HAILEY — A former Blaine County Sheriff’s deputy charged with stealing is now accusing a retired sheriff and a prosecutor of unethical conduct.
Accused of pilfering a non-profit children’s program he ran, Chad Russell Schiermeier, 40, was originally indicted by a Blaine County grand jury on six felony counts of misuse of funds over $300 by a public employee.
Those charges have since been dismissed, but Schiermeier still faces a felony count of grand theft. He’s set for a pretrial conference Tuesday in Blaine County District Court.
Schiermeier was employed by the sheriff’s department between 1999 and 2015, working as the Wood River Middle School resource officer and director of the Police Activities League, a non-profit summer program for children aimed at preventing juvenile violence and crime by building relationships among police, children and the community.
After Schiermeier’s arrest, Sheriff Gene Ramsey released a statement saying his office uncovered discrepancies in the PAL account and possible thefts committed by the deputy. Schiermeier was suspended by the sheriff’s office in November 2015 and fired a month later. In October 2016, he was indicted after an investigation by the Idaho State Police.
But Schiermeier and his lawyer say the deputy was authorized to make every transaction he made, that Blaine County leaders failed to provide Schiermeier with any financial oversight or training, and that Ramsey neglected the PAL program until 2015, when he worked with the prosecutor’s office to press charges to cover up his own neglect of the program.
Thomas Green, Schiermeier’s defense attorney, recently filed a pretrial memorandum outlining the defense theory of the case, which hinges in large part on the fact the PAL program was a corporation and not a public entity.
Green wrote that his client was “fully authorized to make every expenditure at issue,” but that any issues that did arise should have been taken up in civil court.
“The county prosecuting attorney, rather than exercising sound legal reasoning and independent discretion in evaluating any potential criminal case against Schiermeier, decided to join with the sheriff in making a criminal case out of what would otherwise be an internal civil matter within the corporation, and not a criminal matter whatsoever,” Green wrote.
The memorandum goes on to accuse Ramsey of controlling the county in a “successful venture of ruining Schiermeier’s life with an illegal indictment.” It also accused prosecutor Jim Thomas and his chief deputy, Matt Fredback, of unethically obtaining the indictment “using hearsay on hearsay and opinion testimony to establish the key element of the case.”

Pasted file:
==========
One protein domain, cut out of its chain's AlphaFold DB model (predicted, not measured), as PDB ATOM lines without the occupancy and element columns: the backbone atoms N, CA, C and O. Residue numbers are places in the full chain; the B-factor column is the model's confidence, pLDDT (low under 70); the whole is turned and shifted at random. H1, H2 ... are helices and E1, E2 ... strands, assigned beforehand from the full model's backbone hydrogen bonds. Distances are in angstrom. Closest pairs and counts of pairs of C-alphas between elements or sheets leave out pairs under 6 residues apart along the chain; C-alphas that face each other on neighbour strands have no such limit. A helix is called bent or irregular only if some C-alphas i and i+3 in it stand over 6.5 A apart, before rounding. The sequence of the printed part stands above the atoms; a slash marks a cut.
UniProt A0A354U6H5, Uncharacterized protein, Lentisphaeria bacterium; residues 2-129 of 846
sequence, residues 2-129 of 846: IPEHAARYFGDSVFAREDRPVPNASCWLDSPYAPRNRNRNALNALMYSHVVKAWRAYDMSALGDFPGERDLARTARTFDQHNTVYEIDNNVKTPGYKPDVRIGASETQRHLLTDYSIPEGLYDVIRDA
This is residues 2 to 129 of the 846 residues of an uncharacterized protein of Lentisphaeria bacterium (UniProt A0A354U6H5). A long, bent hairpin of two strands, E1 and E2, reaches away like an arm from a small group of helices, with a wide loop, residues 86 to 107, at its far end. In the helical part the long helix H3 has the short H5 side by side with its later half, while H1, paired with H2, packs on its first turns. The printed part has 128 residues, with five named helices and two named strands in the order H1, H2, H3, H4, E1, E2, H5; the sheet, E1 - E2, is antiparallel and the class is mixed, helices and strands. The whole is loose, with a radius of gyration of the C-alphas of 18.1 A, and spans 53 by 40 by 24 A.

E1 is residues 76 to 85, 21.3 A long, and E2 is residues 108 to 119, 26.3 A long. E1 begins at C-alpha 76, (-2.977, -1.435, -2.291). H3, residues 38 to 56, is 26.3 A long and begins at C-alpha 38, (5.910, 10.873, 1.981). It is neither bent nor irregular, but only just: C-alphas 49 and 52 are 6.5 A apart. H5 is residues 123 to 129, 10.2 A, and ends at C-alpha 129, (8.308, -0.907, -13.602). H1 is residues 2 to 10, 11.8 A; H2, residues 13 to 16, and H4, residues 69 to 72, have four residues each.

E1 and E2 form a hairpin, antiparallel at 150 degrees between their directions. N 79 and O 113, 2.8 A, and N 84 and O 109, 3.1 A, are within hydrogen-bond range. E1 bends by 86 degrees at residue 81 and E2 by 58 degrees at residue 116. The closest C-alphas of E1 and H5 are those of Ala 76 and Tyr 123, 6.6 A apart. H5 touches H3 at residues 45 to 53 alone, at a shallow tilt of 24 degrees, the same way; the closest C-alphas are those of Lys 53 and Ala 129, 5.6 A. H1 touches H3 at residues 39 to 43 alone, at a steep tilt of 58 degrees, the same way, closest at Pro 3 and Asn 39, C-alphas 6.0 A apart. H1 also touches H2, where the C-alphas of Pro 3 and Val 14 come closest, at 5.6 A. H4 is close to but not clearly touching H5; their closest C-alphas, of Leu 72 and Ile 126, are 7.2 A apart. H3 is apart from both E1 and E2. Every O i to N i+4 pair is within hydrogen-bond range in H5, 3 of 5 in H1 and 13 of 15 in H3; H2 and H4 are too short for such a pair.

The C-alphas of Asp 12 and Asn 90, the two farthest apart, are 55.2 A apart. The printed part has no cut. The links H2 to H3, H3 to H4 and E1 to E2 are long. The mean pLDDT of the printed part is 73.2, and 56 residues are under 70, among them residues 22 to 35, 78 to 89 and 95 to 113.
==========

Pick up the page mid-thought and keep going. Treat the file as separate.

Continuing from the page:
Thomas denied all wrongdoing in an emailed response to questions from the Times-News.
“Yes, we reviewed those allegations,” Thomas wrote. “They are totally false and have no basis in fact or law. Due to the upcoming trial in two weeks and certain obligations we have as a prosecutor in regard to pre-trial publicity comments, I am not at liberty to expound further on these spurious allegations. Myself and Chief Felony Deputy Matt Fredback look forward to proving this case to a jury of Mr. Schiermeier’ s peers beginning May 3, 2017.”
Among the accusations levied by Schiermeier and his attorney against county officials:
Thomas “participated in directing the investigation himself, thereby eliminating the independence and impartiality which normally exists between law enforcement and the prosecutor’s office.”
Thomas “basically led Ramsey through his testimony (at the grand jury hearing), thereby presenting false and misleading evidence to the grand jury about how expenditures were approved in the DARE/PAL program, stating, without reference to any authority from the corporation, that certain expenditures were not authorized. The prosecutor did not call any witnesses from the corporation itself, but rather elected to use Sheriff Ramsey and one his deputies, to testify as to their opinions of what would constitute unauthorized expenditures.”
Ramsey used an “unethical press release” after Schiermeier’s arrest to shift blame to the deputy “rather than facing any difficult questions about the matter himself.”
Ramsey nor other county officials ever conducted an audit of the PAL program or implemented any review procedures or spending oversight, and Ramsey pushed for charges after realizing “his gross negligence in failing to implement any control over the county’s donations (to the PAL program) could make him look extremely incompetent in the eyes of the public, even though the program itself had been a tremendous success over the years … under the direction of Chad Schiermeier.”
Ramsey, in his press release last October, called the allegations “serious” and said he’d seek “to see that truth and justice prevail … in the interest of transparency and honesty.” Ramsey has since retired and been replaced by his chief deputy, Steve Harkins.
Schiermeier is set to stand trial beginning May 3.